Without being immune to being a passive or active reject, according to Goh, the auto-reject breaks their dialectical cycle of rejection by “keeping in mind that there is always the possibility that one is a reject in the eyes of others” (8), and thus in doing so, at times “sidestep[s] to an adjacent space” as a way to abandon any asserted self-positioning and effectively ‘getting over itself.’ However, lest this be confused with some liberal acquiescence toward the other, Goh further specifies that this “shift or sidestepping to an adjacent space further requires that the auto-reject respect the other’s desire to not fill the space left by the auto-reject.” In that respect, “the auto-reject rejects in itself the demand for the other to arrive. It recognizes that it is always possible that the other rejects coming to presence, that is to say, rejecting appearing in the presence of the auto-reject” (8). The auto-reject is the one that abandons itself to the possibility of the other’s non-response; of the other departing and walking away, and without explanation, rapprochement, reproach or even resentment. Indeed, the auto-reject is the rejection of these very responses and imperatives. Thus Goh has outlined what might be described as a non-imperative ethics, one that is without demand (or obligation, responsibility, mutuality), or even an ethics conceived as infinitely demanding.

For one of his scenes, Goh turns to contemporary digital-network technologies and social media platforms in order to underline the extent to which the reject is the exact opposite of the subjective self or “selfie” produced by Instagram, Facebook, and the like. As he notes, the selfie subject as inward-solipsistic-me is the subject that is in constant need of approval, exposure, notoriety, trackability, and the immediacy of connection, gratification and addictive ‘updating.’ In terms of queer theory, it is interesting to note how Goh’s conception of the ethics of the reject resembles the rejection at play in the impersonal erotics of cruising and anonymous sex spaces, where it is not assumed that others will always respond or be attracted, and where the art of the consummate cruise partly lies in the subtle and at times seductive techniques of the auto-reject.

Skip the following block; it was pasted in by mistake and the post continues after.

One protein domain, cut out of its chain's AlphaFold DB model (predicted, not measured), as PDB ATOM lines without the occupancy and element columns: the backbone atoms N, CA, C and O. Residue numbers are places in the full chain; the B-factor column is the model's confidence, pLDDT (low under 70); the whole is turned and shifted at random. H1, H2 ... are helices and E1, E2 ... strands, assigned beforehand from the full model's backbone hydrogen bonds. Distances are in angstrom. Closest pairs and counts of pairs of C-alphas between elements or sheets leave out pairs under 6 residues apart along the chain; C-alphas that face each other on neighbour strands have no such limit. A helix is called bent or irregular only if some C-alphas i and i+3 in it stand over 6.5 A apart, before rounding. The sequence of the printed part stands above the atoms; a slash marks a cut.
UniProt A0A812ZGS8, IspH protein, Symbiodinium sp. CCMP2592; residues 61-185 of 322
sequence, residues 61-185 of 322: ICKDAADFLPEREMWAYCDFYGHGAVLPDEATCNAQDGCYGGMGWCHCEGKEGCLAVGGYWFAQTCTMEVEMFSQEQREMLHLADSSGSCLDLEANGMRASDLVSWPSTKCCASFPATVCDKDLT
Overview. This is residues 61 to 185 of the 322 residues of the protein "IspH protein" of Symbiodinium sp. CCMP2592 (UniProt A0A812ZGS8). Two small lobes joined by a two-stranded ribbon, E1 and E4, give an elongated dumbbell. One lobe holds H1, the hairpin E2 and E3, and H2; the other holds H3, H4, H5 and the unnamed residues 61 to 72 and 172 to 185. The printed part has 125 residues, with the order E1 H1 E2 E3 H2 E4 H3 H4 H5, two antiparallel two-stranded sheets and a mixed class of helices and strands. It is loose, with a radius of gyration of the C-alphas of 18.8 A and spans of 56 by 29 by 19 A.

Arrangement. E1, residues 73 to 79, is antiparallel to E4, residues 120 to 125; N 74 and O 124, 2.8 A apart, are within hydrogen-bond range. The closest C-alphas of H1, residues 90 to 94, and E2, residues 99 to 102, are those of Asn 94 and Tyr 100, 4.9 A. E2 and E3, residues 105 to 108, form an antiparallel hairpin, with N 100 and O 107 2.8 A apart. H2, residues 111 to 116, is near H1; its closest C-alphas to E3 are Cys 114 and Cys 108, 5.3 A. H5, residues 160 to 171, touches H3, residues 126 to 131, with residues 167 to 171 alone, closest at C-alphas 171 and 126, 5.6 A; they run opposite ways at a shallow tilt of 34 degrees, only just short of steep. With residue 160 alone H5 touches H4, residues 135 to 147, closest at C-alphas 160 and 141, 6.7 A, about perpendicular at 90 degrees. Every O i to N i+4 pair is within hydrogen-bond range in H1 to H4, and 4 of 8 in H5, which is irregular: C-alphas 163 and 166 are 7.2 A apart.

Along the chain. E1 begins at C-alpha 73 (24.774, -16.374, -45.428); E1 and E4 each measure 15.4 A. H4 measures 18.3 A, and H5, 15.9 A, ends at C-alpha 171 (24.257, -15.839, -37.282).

Based upon his close reading of Jacques Derrida, Gilles Deleuze and Félix Guattari, along with Catherine Clément and Luce Irigaray, Goh identifies the friend who leaves town, the syncopic lover, the nomadic war machine, the animal-messiah, and the becoming-animal as various figures and trajectories that traverse the inoperative community of the reject. In our reading of Goh, we might not only begin to acknowledge ourselves to be the rejects that we are, but, in doing so, share in the impossibility of a single totalizing social unity or community ever being possible – or desirable. It is this shared impossibility (or “incompossible” as he terms it, drawing from Deleuze) of any common measure or commensurability of incommensurables, that distinguishes Goh’s uncommonly ethical and political sense of community, friendship, and the post-human. At which point we are left to ask: what comes after the reject?

 

I was invited to deliver one of the Keynote Lectures at the 26th Annual International Comparative Literature conference, by the graduate students in Comp Lit at the University of Toronto. The other Keynote speakers were Linda and Michael Hutcheon, and W.J.T. Mitchell. My talk, “Edging, Drawing, the Common,” took place on March 5th, 2016.

John Paul Ricco, “Edging, Drawing, the Common,” Keynote Address at the 26th Annual International Comparative Literature conference, University of Toronto, March 5, 2016.

My research and writing this year has been primarily focused on completing a draft manuscript of my book, The Outside Not Beyond. This work has been aided tremendously by a 12-month research and study leave, of which I was at the midway point at the beginning of the year, and by a 12-month faculty research fellowship at the Jackman Humanities Institute (University of Toronto) that began this past July. The project also received very generous support beginning this year from the Social Science and Humanities Research Council (SSHRC, the national granting agency in Canada), which will provide funding over the next four years for research, assistants, travel, symposia, etc.

So over the past year I have had the time, solitude and resources to read and write and make significant progress on my projects. I have found my office at the JHI to be a particularly conducive place to work, and I really value the time I have had over the past 18 months, un-interrupted from teaching and university service duties, to focus on my own work and to remain with questions for extended periods of time.